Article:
“People change history all the time,” she said.

“Was George Washington the first President?” I asked.

“We know that,” was her response.

“How about Hannibal crossing the Alps?”[6]

A final observation from this back and forth between myself and Miss Pretty is that during the course of this conversation I noted a strange phenomenon occurring: A Dr. Jekyll and Mr. Hyde transformation began to overtake Miss Pretty. Prior to this day, I remember finding her attractive… but as the debate continued I noted that she was becoming less and less so. I am reminded of a line somewhere in Stephen Arterburn’s book, Every Man’s Battle,that says something like this: “Often a good way to kill off an infatuation for someone you do not know very well, is to get to know them” i.e. once you get to know them better, they might no longer be Miss Pretty, but instead might become Miss Pretty Darn Annoying! She was becoming living proof of the proverb that says, “Charm is deceitful and beauty is fleeting” (Proverbs 31:30). Fleeting before my very eyes!

“The woman Folly is loud; she is undisciplined and without knowledge” (Proverbs 9:13, NIV). And without attraction…




Sadly, I can’t tell you how many people I’ve run across who have told me they turned away from God because of “a Catholic school education.” One man summoned like this: “For eight or twelve years they told us all the stories in the Bible were true and then suddenly they started telling us that they weren’t true, that the stories were all made up to teach life lessons, morals, and stuff…” Certainly, contradictory messages, and false teachings like those, might effectively turn young people off to the Christian message. Sadly, Christianity was misrepresented to them.

[2] This question can be answered in part through the following resources:

John Piper at

Snippets by Paul Copan, for example, found at

[3] Okay, I know this is not completely “kosher” but I am reminded of a young conservative Christian blogger who posted a picture of an anti-war bumper sticker that read “Who Would Jesus Bomb?” He answered, “Ummm… Probably Sodom and Gomorrah?”


Still, there are orthodox views of Jesus’ “end times” predictions (Matthew 24 and Luke 17) that would underscore Jesus’ “return” in judgment on and destruction of Jerusalem and the Temple in A.D. 70.

[4] I argue this case elsewhere:

[5] Please note this is sarcastic!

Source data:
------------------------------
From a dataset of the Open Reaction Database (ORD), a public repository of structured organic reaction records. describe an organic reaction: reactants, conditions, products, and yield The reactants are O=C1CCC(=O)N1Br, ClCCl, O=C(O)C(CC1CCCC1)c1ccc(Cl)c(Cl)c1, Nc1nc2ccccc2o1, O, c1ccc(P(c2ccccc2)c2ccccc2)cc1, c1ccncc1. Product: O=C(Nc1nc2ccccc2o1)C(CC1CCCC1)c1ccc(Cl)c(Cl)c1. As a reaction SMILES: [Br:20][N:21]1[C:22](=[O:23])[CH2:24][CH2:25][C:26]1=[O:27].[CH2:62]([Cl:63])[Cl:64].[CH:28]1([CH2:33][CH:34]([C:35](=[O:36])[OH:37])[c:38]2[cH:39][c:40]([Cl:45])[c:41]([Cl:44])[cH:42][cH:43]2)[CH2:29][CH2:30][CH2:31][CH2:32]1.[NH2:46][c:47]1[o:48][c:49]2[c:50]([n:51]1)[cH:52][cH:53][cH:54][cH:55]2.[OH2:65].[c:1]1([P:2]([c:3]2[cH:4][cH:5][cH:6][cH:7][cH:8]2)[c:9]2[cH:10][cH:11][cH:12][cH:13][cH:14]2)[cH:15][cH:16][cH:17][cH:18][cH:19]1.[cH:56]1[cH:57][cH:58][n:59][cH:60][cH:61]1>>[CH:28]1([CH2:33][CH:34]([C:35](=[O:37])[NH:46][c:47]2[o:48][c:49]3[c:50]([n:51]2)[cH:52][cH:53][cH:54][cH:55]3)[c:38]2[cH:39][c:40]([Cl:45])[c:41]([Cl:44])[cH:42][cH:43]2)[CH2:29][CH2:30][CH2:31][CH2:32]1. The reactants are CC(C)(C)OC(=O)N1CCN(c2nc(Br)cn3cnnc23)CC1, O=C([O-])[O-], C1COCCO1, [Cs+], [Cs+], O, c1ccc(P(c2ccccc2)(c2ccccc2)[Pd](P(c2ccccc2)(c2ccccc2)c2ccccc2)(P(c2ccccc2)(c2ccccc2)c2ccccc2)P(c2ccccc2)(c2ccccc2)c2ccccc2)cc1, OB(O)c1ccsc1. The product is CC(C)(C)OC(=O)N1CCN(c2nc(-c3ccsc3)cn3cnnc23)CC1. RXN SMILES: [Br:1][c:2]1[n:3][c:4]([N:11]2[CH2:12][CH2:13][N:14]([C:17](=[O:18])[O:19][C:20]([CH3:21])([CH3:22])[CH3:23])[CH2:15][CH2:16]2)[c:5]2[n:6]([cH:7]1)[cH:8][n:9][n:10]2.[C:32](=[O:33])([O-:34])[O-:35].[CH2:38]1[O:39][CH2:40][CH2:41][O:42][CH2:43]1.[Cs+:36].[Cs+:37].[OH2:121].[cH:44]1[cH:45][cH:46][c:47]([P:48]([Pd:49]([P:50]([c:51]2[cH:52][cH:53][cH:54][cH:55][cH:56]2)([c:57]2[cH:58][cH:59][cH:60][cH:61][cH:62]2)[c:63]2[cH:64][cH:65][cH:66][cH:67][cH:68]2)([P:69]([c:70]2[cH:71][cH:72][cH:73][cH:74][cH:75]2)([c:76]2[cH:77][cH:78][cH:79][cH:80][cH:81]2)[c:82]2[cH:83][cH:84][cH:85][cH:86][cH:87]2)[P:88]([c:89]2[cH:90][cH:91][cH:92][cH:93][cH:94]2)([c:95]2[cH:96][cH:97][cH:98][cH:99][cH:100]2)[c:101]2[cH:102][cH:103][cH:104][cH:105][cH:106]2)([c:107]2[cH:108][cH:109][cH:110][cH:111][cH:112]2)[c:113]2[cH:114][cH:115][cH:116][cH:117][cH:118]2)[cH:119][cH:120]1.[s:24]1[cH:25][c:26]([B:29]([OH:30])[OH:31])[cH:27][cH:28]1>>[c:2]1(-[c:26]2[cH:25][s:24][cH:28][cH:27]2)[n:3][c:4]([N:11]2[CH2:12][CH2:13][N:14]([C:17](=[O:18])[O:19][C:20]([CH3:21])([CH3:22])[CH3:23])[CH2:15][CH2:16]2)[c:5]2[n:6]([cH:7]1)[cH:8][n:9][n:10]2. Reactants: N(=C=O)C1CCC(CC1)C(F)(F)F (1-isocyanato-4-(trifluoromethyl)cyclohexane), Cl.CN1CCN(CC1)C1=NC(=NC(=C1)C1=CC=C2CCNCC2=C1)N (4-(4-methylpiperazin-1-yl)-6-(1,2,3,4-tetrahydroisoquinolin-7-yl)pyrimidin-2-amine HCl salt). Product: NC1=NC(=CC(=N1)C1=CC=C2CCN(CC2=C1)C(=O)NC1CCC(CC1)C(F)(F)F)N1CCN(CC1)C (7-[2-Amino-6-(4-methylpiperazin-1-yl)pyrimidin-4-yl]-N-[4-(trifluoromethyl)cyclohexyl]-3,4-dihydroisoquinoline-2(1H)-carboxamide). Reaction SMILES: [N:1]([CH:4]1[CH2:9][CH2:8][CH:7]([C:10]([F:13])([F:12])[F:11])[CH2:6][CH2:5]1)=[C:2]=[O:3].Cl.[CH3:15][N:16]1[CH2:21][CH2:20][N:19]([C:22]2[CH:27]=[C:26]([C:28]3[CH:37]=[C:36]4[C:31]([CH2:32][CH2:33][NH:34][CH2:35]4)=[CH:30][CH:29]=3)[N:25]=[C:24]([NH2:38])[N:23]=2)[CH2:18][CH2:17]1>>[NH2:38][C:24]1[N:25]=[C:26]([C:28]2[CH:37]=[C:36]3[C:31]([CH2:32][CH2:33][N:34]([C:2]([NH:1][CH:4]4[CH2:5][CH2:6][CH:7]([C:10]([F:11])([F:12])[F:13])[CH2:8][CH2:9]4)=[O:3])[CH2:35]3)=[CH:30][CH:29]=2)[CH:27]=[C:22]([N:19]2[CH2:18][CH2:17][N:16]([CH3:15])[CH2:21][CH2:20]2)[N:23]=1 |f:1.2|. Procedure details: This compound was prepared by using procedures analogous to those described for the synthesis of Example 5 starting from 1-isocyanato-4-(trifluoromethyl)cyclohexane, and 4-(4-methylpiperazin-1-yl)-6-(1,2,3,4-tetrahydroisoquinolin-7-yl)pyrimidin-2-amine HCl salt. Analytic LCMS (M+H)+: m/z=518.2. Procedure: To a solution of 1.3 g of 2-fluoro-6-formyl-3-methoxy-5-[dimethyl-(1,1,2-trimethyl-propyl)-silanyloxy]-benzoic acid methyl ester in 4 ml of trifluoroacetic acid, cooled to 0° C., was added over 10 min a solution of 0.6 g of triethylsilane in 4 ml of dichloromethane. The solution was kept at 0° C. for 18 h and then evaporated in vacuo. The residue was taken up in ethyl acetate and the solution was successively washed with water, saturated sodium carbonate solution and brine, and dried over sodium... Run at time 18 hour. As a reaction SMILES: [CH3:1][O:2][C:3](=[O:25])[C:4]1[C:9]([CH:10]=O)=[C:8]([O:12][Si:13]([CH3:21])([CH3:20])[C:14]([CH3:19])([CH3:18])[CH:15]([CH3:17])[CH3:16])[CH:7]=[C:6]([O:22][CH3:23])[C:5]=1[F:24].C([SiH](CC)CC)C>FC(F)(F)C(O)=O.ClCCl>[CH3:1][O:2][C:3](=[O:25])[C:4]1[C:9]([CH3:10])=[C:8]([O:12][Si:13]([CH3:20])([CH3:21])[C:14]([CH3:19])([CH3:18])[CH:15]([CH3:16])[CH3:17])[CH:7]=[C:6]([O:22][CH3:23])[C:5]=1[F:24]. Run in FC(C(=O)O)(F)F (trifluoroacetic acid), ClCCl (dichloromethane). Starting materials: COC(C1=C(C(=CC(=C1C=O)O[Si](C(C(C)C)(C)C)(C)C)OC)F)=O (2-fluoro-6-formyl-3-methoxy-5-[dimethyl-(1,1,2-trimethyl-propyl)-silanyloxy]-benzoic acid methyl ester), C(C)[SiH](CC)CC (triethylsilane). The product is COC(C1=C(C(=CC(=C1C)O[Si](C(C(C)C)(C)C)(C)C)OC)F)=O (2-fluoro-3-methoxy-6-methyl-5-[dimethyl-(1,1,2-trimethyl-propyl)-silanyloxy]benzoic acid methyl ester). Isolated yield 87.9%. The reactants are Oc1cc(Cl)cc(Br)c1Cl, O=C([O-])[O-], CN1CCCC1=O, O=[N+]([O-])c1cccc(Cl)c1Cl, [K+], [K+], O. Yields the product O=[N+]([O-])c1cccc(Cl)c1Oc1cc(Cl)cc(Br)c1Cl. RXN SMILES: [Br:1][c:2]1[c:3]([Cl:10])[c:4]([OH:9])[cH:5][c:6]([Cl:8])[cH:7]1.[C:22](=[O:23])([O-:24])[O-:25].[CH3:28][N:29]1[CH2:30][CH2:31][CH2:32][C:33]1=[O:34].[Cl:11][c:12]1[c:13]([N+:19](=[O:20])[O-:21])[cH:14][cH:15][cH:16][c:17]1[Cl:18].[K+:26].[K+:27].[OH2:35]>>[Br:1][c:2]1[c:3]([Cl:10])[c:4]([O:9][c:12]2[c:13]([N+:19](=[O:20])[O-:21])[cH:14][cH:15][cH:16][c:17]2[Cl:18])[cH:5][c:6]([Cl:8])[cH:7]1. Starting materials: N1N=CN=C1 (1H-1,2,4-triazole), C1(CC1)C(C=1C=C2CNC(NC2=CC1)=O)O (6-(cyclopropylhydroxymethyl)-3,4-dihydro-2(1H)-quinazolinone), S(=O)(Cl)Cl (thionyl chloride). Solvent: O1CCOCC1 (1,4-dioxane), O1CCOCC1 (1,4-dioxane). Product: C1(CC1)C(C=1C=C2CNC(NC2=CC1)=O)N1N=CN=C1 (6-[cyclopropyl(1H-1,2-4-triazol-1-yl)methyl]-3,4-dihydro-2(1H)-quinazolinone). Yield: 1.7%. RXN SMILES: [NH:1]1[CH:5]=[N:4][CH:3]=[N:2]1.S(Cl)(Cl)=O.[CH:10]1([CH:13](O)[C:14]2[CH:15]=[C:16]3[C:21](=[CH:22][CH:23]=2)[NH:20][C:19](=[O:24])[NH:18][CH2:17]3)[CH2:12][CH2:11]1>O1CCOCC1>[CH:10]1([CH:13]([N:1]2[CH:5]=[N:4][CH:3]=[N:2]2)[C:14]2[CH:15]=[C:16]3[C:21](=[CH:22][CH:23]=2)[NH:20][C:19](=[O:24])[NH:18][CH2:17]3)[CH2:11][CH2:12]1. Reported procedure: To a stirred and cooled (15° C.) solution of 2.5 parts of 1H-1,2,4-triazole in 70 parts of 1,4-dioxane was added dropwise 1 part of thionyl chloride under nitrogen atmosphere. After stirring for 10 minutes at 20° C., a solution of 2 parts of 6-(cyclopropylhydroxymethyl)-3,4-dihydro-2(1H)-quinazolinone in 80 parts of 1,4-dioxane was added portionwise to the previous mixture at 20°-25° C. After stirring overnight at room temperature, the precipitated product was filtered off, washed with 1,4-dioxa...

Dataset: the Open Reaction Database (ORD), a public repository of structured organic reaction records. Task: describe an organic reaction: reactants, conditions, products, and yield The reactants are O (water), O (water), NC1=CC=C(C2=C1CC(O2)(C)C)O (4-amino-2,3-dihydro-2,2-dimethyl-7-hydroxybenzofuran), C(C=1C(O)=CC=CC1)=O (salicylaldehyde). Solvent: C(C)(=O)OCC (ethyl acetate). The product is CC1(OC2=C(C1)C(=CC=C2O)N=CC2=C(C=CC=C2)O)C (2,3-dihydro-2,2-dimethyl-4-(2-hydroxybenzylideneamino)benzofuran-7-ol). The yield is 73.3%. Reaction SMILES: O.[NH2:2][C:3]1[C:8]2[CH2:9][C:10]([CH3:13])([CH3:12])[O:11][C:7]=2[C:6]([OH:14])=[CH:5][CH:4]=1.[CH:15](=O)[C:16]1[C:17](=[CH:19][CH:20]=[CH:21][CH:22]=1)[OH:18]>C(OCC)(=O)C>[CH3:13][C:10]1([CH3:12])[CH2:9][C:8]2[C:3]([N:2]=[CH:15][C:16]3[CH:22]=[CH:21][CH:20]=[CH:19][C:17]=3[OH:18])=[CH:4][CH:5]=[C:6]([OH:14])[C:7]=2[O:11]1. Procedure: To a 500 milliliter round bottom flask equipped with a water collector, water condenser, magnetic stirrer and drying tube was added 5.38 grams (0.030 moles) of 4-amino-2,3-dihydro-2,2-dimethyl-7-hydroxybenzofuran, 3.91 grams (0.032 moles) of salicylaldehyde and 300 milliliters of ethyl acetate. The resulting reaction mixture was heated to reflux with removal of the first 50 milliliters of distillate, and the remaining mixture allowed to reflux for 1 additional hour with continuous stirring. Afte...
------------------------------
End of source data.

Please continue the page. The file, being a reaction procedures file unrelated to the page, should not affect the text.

J Drain

"Rescued, ransomed, and saved because of the love of God the Father, through the regeneration of the Holy Spirit, thanks to faithful preachers and teachers of the Word, attained by the perfect life and merit of Jesus the Messiah, His substitutionary death and physical resurrection from the dead. Completely undeserved and gifted to me." Steve would label himself an apprentice Christ follower, an Evangelical Christian with strong Reformed beliefs, a "Five Point Calvinist" (if you must). Steve loves discussing and debating the two "taboo" subjects: Politics and Religion. He tries to read and listen to a minimum of forty books a year and realizes that no matter what topic or genre, whether Bible, theology, Christianity, history, biography, philosophy, political, social commentary, pop-culture, or even fiction, they all tie together in the spider's web of worldview. His favorite authors are C.S. Lewis, James R. White, Gregory Koukl, R.C. Sproul, J. Gresham Machen, G.K. Chesterton, J. Budziszewski, and Peter Kreeft. He loves Charles Haddon Spurgeon, Voddie Baucham, and Dwight L. Moody. Steve's hobbies are generally reading and writing, music, hiking, and laughing. He has been writing songs/lyrics since the age of eight and has played in a few Christian Rock bands. He has written poetry, several biblical studies over the past decades, and has one finished book manuscript entitled, “Shaken Faith: When God Has Let You Down” (written with friend and co-author Al Rossi). He has also written for the now defunct Examiner website as the Philadelphia Christian Perspectives Examiner. He wishes he could write some fiction.